Chances are you’ve heard that it’s the start of the Chinese New Year and if you, like many of us, have slacked on your New Year’s resolutions, consider this the perfect chance to set new goals for the Chinese year.

The Year of The Monkey

The Chinese calendar rotates through a series of 12 animals that go through a 12-year cycle as opposed to the zodiac calendar many of us are familiar with that rotates by month. This year is the year of the monkey. It is believed that people born It is believed that people born in this year are intelligent, witty, curious and playful. Talk about the perfect framework for self-improvement and goals for the year!

Be Inspired By The Traits Of The Year’s Animal

Rather than go with traditional, boring resolutions, use the year’s animal to create goals for yourself and your life by taking time to think about how each quality could enhance your life. Here are some ideas for how the monkey can get off your back, improve your life and encourage you.

Intelligence

In our fast-paced world we have to think on our feet. A lot. And many of us are taking in a tremendous amount of information very quickly, with multiple distractions, and making decisions on the spot. When we don’t know something we can Google on our phones. But we have lost a deeper knowledge that comes from immersion. The monkey can guide you in a quest to improve your knowledge:

  • Get a library card. They still make them! Kindles and audiobooks are great but cruising the stacks at your local library will often lead you to books not seen on Amazon’s front page. Used bookstores and antique dealers are another excellent place to find great books. Be inspired by the titles and set a goal to read 12 books a year if you’re not currently a reader.
  • Familiarize yourself with The Sundance Institute. Sundance is known for putting forth some of the most brilliant documentaries at its annual festival in Park City, Utah. Check out their streaming service to dive into the world of documentaries like Meru and Finder’s Keepers.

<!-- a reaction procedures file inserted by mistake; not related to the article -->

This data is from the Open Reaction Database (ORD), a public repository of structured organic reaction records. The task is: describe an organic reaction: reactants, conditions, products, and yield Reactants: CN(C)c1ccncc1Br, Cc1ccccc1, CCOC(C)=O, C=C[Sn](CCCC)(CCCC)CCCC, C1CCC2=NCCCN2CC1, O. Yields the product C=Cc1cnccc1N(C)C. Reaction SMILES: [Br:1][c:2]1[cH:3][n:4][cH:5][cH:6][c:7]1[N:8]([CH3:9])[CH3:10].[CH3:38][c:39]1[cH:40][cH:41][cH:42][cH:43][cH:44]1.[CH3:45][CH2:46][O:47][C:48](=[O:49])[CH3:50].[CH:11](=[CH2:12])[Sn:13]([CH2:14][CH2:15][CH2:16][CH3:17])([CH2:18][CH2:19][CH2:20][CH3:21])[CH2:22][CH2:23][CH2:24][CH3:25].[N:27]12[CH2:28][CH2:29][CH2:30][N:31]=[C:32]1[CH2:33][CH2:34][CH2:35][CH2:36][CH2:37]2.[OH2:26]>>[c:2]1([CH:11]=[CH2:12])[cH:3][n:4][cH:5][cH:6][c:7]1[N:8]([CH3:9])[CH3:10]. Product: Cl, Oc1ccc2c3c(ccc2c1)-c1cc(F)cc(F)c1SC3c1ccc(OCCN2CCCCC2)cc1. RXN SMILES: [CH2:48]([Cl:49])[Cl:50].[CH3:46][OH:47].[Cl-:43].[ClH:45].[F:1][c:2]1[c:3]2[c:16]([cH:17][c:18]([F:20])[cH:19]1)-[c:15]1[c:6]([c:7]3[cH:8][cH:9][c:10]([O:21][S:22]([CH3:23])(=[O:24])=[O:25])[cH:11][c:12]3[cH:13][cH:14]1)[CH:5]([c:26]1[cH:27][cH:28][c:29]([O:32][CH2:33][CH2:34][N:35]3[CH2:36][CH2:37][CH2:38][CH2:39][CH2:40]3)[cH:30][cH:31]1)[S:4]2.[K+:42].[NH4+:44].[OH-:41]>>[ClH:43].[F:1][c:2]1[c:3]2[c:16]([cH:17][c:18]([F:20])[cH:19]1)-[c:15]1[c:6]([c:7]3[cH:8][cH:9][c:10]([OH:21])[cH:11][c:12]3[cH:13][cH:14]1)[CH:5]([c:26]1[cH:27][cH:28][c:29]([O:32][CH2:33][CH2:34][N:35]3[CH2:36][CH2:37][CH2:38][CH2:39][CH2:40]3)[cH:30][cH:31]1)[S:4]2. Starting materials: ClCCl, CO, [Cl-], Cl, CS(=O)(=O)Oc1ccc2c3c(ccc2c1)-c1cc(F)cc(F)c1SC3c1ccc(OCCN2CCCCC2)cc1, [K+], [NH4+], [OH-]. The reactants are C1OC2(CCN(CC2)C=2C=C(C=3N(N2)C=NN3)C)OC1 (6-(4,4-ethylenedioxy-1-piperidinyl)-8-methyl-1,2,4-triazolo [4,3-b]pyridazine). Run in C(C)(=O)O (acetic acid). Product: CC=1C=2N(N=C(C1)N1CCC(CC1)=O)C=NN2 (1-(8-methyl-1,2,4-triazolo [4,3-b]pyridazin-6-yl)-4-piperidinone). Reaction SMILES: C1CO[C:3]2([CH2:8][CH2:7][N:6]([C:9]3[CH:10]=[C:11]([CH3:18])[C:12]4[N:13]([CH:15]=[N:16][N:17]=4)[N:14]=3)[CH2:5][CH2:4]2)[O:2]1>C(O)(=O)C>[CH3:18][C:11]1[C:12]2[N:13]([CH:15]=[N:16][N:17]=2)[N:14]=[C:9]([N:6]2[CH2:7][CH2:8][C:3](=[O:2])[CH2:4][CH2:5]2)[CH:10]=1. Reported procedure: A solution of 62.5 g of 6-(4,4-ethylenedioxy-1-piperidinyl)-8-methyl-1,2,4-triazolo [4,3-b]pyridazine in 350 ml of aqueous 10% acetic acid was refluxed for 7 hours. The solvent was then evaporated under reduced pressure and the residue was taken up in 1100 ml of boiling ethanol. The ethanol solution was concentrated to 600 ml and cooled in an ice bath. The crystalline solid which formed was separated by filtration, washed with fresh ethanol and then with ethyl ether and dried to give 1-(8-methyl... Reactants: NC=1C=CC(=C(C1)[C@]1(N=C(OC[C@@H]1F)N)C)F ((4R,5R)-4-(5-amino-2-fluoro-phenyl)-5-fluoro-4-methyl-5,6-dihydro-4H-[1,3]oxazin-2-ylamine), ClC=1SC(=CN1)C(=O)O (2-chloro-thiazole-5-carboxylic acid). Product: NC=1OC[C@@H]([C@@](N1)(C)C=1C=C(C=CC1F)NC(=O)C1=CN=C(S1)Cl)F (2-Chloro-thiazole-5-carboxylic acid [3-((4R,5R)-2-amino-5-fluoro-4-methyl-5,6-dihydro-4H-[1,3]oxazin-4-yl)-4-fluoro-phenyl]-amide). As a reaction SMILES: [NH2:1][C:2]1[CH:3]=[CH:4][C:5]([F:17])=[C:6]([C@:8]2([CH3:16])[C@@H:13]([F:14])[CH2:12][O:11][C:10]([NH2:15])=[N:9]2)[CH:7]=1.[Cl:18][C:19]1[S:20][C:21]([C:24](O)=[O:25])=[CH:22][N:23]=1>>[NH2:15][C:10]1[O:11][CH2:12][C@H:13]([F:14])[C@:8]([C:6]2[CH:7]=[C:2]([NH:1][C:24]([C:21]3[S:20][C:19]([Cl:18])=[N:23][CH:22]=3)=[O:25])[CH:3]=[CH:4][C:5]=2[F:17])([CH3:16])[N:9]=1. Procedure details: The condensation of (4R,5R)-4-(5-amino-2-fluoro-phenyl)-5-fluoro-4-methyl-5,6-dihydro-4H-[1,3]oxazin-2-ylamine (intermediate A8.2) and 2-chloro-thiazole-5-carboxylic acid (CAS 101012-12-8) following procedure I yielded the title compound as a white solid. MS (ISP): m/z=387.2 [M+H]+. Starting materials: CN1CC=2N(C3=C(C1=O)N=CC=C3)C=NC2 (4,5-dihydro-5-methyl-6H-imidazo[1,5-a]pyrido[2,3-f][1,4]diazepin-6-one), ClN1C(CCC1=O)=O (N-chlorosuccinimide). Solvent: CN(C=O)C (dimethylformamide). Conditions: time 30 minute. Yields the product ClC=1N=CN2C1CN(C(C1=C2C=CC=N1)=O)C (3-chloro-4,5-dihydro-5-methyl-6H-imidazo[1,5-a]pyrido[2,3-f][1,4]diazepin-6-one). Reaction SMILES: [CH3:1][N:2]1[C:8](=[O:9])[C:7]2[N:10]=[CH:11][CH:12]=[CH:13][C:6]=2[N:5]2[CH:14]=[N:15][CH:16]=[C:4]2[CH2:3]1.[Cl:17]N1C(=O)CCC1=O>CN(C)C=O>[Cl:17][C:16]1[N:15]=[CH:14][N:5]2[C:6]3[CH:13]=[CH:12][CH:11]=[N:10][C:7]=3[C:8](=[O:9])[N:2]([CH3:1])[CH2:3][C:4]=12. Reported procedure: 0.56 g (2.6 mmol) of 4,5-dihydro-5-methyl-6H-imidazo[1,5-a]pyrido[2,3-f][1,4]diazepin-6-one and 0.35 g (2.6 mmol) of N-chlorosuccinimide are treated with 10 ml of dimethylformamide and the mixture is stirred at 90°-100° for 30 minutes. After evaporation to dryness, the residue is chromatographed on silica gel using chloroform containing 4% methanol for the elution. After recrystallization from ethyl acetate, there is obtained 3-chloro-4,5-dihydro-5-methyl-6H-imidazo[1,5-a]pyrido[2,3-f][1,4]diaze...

• See a speaker or take a class. Whether at the 92nd Street Y or your local Williams Sonoma go to a talk, attend a cooking class, check out evening programs at a museum. There are many opportunities to expand your knowledge and expose yourself to new people and thinking.

Wit

Wit is something we all appreciate. From that quick quip that perfectly sums up a moment to clever marketing—smart humor and word usage lights up a part of our brain. While wit can be difficult to learn, you can focus on improving yourself by looking at what’s at the heart of it: words. Words have power. Think about the moments in your life that have stuck with you, chances are many of them involve a word—praise that you received, a word used to describe you. During the year of the monkey, focus on words to develop the richness of your path.

  • Pick a word of the year. Find a positive word that embodies something you love about people and experiences and make it your word of the year—guiding your decisions and acting as a touchstone in your communications and motivations. Perhaps it’s “kindness”, maybe it’s “momentum.” Scribbling on a napkin, list words that speak to your being and see if you can find one that can help you in your journey. Nouns, verbs, adjectives—they can all guide you from “heart” to “create” to “engaged.”
  • Learn new words. Set a goal to learn new words. From lists of the 100 most important words to word a day calendars, the simple act of learning a new word can expand your way of thinking and communicating.

Curiosity